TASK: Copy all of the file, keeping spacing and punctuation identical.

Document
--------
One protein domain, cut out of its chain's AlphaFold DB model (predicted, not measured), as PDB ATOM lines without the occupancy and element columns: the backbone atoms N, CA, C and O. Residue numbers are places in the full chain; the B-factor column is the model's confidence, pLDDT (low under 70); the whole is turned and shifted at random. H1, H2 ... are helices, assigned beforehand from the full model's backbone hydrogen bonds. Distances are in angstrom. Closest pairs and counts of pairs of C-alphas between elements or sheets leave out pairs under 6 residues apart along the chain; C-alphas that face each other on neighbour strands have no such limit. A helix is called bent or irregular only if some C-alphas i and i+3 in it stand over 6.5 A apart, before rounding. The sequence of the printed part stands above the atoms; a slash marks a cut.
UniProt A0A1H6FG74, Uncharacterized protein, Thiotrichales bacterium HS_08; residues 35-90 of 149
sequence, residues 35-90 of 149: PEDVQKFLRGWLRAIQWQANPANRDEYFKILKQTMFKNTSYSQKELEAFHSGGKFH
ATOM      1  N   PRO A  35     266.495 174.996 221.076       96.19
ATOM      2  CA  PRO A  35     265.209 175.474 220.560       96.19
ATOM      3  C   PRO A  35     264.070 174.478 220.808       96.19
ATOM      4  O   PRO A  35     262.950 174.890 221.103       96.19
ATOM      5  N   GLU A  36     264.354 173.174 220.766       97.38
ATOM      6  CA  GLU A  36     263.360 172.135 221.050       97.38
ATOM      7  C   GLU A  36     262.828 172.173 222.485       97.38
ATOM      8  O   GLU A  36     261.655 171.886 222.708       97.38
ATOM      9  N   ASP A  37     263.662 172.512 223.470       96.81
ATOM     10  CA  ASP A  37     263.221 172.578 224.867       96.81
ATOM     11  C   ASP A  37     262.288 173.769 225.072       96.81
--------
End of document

One protein domain, cut out of its chain's AlphaFold DB model (predicted, not measured), as PDB ATOM lines without the occupancy and element columns: the backbone atoms N, CA, C and O. Residue numbers are places in the full chain; the B-factor column is the model's confidence, pLDDT (low under 70); the whole is turned and shifted at random. H1, H2 ... are helices, assigned beforehand from the full model's backbone hydrogen bonds. Distances are in angstrom. Closest pairs and counts of pairs of C-alphas between elements or sheets leave out pairs under 6 residues apart along the chain; C-alphas that face each other on neighbour strands have no such limit. A helix is called bent or irregular only if some C-alphas i and i+3 in it stand over 6.5 A apart, before rounding. The sequence of the printed part stands above the atoms; a slash marks a cut.
UniProt A0A1H6FG74, Uncharacterized protein, Thiotrichales bacterium HS_08; residues 35-90 of 149
sequence, residues 35-90 of 149: PEDVQKFLRGWLRAIQWQANPANRDEYFKILKQTMFKNTSYSQKELEAFHSGGKFH
ATOM      1  N   PRO A  35     266.495 174.996 221.076       96.19
ATOM      2  CA  PRO A  35     265.209 175.474 220.560       96.19
ATOM      3  C   PRO A  35     264.070 174.478 220.808       96.19
ATOM      4  O   PRO A  35     262.950 174.890 221.103       96.19
ATOM      5  N   GLU A  36     264.354 173.174 220.766       97.38
ATOM      6  CA  GLU A  36     263.360 172.135 221.050       97.38
ATOM      7  C   GLU A  36     262.828 172.173 222.485       97.38
ATOM      8  O   GLU A  36     261.655 171.886 222.708       97.38
ATOM      9  N   ASP A  37     263.662 172.512 223.470       96.81
ATOM     10  CA  ASP A  37     263.221 172.578 224.867       96.81
ATOM     11  C   ASP A  37     262.288 173.769 225.072       96.81